To be a future Olympic medallist, you need to have some incredible skills – discipline, determination, dedication – and you might think that these translate well into the world of work.
However, Dylan Alcott, who won gold at the Beijing and Rio Paralympics in two different sports, found that employers were quick to overlook his sporting prowess and focus on something else when he was looking for a job growing up.
“I remember when I applied for a job when I was a youngster and the fifth thing I was asked was, ‘Do you have a disability?’,”
Dylan told the ABC's Q&A program, adding that the application forms overlooked whether he was right for the role or could do the job.
As a result, Alcott took the painful decision to lie on his CV by not disclosing the fact that he uses a wheelchair – and it seemed to pay off, as he scored an interview when he did not tick a box stating he was disabled.
“I turned up and they said, ‘Why didn't you tell us you were in a wheelchair?’” he explained. “And I said, ‘If I did would I have got the interview?’.
“And they said, ‘Of course you would have,’ and I said, ‘No way!’”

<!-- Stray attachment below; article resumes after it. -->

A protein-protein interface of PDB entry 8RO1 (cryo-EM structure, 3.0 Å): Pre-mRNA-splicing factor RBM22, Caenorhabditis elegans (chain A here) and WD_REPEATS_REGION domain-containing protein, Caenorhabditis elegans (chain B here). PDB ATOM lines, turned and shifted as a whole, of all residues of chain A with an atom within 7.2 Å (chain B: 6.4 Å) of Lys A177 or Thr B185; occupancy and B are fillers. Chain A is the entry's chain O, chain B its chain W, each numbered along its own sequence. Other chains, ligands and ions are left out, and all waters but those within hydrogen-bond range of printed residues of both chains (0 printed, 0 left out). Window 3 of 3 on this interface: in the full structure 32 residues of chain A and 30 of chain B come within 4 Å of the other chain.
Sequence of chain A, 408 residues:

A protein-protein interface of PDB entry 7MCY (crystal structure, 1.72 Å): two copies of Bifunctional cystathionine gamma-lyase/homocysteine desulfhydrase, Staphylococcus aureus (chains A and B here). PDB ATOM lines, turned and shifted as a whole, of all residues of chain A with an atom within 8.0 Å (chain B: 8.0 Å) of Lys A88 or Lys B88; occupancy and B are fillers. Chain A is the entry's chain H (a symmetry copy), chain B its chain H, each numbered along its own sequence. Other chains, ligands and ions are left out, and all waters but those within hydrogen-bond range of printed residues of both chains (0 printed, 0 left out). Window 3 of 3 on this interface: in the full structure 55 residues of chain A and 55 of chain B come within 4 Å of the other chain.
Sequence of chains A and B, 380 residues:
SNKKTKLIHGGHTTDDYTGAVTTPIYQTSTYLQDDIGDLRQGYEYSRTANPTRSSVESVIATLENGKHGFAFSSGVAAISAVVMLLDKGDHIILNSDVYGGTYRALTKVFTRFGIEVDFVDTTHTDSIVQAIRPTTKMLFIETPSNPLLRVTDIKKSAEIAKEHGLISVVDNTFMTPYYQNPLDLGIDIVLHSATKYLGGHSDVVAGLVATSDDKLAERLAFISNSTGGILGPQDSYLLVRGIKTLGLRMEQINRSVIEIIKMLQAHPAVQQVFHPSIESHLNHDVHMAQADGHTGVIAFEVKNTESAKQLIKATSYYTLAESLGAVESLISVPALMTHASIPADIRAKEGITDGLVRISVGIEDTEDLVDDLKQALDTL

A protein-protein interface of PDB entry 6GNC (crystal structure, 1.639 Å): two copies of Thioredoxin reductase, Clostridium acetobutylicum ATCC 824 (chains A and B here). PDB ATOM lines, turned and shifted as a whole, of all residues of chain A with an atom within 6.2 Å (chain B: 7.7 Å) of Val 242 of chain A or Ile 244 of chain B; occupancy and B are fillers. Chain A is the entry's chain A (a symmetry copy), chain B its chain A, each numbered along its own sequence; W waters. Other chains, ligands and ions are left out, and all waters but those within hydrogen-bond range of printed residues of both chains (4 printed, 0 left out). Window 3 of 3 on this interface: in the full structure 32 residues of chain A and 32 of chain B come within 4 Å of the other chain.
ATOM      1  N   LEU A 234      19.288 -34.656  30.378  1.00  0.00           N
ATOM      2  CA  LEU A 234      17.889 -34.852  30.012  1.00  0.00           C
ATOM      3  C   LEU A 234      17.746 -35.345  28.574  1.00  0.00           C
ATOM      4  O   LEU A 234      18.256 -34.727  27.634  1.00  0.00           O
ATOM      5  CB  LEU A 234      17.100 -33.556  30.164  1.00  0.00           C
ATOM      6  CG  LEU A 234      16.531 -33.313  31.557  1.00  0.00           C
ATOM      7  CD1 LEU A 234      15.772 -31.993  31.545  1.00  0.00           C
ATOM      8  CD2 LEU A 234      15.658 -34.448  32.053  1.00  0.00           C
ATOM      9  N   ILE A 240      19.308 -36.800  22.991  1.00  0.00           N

He added that many people have misconceptions about what disabled people are capable of. “People think we are broken, less capable, unemployable, undateable, can't have sex, don't travel, don't do the things that an able-bodied person does,” he said.
Susan Scott-Parker of Business Disability International (BDI) previously told Recruitment Grapevine that there are steps companies and recruiters can take to ensure disabled people have fair access to opportunities – and it starts with fixing application forms.
“Requiring disabled candidates to get though inaccessible online processes should be as unacceptable as requiring a wheelchair user to climb stairs to the interview or putting up the message: ‘no women need apply’,” she said.
“Your procurement department must require IT, Facilities and other key suppliers to meet explicit disability and accessibility related performance standards.”